Yesterday, it was announced that the Robert Mueller investigation had filed a request to provide immunity to five secret witnesses who would testify against Paul Manafort. However, he also filed with the court to seal the identities of those five witnesses, claiming that revealing who they were would expose them to “undue harassment.”
However, reports this morning suggest that at least two of the individuals he’s hoping to provide with immunity have been identified. According to multiple accounts, at two of them are the Podesta brothers, close friends and campaign strategists for Hillary Clinton. Last year, congress wanted to investigate the Podestas’ Russian ties, and in fact, these men have done the exact same thing Manafort is accused of… the only difference is being a democrat buddy of the Clintons.
While there has not been (and likely won’t be) confirmation for at least another week, it would make sense that at least Tony Podesta, the younger of the two, had been offered immunity in order to testify.
After all, the Podesta Group is tied into the events surrounding Paul Manafort’s indictments.
Manafort is not being indicted for conduct related to Russian collusion, or his time on the Donald Trump campaign.
The crimes that the Mueller special investigation has doggedly investigated and prosecuted him for are related to his time acting as a lobbyist for a former presidential candidate (and later president) of Ukraine.
Manafort was lobbying for Viktor Yanukovych, and the Podesta Group, which ceased operation in late 2017 after Tony Podesta left. He was afraid that group was under increased congressional scrutiny.
Just like the accused, the Podesta Group never registered as a lobbyist for a foreign power.
Furthermore, Mueller was obviously aware of all this. After all, he had subpoenaed the firm, as well as its employees, for information related to their work, and had even interviewed ‘roughly’ half a dozen people concerning Tony Podesta’s involvement.
Paul Manafort, Donald Trump’s former campaign manager, is currently under indictment concerning his time acting as an unregistered lobbyist on behalf of Yanukovych, as well as for allegedly attempting to hide the money he was paid from the Internal Revenue Service.
Of course, if Tony Podesta, who ran the Podesta Group until 2017, were to receive immunity, it would make sense. After all, he worked alongside Manafort, and broke some of the same laws in service of a foreign power.
However, it would be interesting to see John Podesta also provided immunity. Allegedly, he left the company more than two decades ago, in 1993, so, theoretically, he would have very little knowledge of what went on there.
Does the Mueller investigation have evidence to the contrary? Or, do they have evidence that John Podesta, who managed Hillary Clinton’s presidential campaign and is currently a columnist for the Washington Post, committed some other crime(s)?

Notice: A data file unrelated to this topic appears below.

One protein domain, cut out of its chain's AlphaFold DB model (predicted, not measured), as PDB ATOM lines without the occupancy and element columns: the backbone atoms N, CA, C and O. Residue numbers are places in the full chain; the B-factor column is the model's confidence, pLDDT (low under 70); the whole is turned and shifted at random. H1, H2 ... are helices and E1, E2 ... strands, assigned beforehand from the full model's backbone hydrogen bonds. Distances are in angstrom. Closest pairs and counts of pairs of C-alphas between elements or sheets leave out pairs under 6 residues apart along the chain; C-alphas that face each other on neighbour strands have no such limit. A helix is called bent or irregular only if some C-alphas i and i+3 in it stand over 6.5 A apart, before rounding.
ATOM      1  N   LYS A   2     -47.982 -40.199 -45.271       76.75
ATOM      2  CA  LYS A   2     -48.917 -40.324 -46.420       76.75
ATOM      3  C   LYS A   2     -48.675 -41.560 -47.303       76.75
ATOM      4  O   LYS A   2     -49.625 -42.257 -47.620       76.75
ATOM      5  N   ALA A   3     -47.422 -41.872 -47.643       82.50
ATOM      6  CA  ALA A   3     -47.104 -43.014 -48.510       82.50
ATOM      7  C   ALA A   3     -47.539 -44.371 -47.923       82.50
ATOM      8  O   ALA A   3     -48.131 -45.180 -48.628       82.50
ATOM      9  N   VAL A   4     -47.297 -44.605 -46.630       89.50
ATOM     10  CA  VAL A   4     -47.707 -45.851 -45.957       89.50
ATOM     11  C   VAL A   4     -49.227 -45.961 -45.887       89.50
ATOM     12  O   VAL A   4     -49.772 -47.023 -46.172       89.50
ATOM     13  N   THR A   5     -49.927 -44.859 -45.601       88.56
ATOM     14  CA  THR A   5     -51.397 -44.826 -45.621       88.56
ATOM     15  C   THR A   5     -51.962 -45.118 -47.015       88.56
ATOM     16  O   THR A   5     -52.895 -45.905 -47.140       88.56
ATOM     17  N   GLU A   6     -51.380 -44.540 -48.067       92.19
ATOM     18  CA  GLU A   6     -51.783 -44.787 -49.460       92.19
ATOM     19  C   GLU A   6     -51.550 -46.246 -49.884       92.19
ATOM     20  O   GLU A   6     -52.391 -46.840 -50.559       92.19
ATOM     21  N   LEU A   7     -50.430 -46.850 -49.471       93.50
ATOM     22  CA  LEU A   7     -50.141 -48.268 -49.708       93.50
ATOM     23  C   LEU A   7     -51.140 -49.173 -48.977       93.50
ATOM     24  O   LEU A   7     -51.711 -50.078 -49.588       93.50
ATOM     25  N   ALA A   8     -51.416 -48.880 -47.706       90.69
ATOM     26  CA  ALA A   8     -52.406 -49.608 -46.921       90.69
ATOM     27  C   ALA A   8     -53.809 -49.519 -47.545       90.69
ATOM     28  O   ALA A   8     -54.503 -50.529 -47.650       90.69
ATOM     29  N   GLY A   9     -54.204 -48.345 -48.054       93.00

Could the immunity for John Podesta in particular be related to his time on the board of an energy ‘group’ connected to the Russian government? Perhaps such immunity could even be designed to help the elder Podesta, a long-time Clinton confidant, avoid having to answer to any investigation of his relationship to Russian government entities.
By strange coincidence, Texas republican Representative Louie Gohmert called for an investigation into that relationship a year ago. Gee, immunity from conduct related to such a relationship sure would be great for the senior Podesta, even if he didn’t have much (or anything) to offer the Mueller special investigation.
According to the filing that the Special Counsel’s Office, headed by Robert Mueller and Andrew Weissman, released, they are hoping that the court will compel the five unnamed individuals to testify against the accused.
The filing also suggests that the Mueller investigators are not sure that they will call ANY of the witnesses, which they use as another good reason that the list of names should be kept secret.
If the special investigation is willing to let Tony Podesta off the hook for committing the same crimes, or at least one of the same crimes, that he’s accused Manafort of, it doesn’t speak well of the investigation, or of the team prosecuting the former Trump campaign manager.
The way that the special investigation and its members are going about providing immunity to people seems strange, especially given that in some cases, they could be giving immunity to people accused of the same thing that the person they’re testifying against was.
Paul Manafort is facing charges related to unregistered lobbying for a foreign power, the same thing that it seems Tony Podesta did. It’s strange that the prosecution would ask the federal government to grant one person immunity to testify the other, when they were involved in the same illegal conduct, and even representing the same person.
It’s also strange that the Mueller investigation would go to such extremes in order to target someone for conduct not related to their stated mission, which is to find evidence of collusion between the Donald J. Trump campaign and the Russian government or people acting on its behalf.
The longer the investigation goes on, the stranger it becomes. What will next week reveal about the case?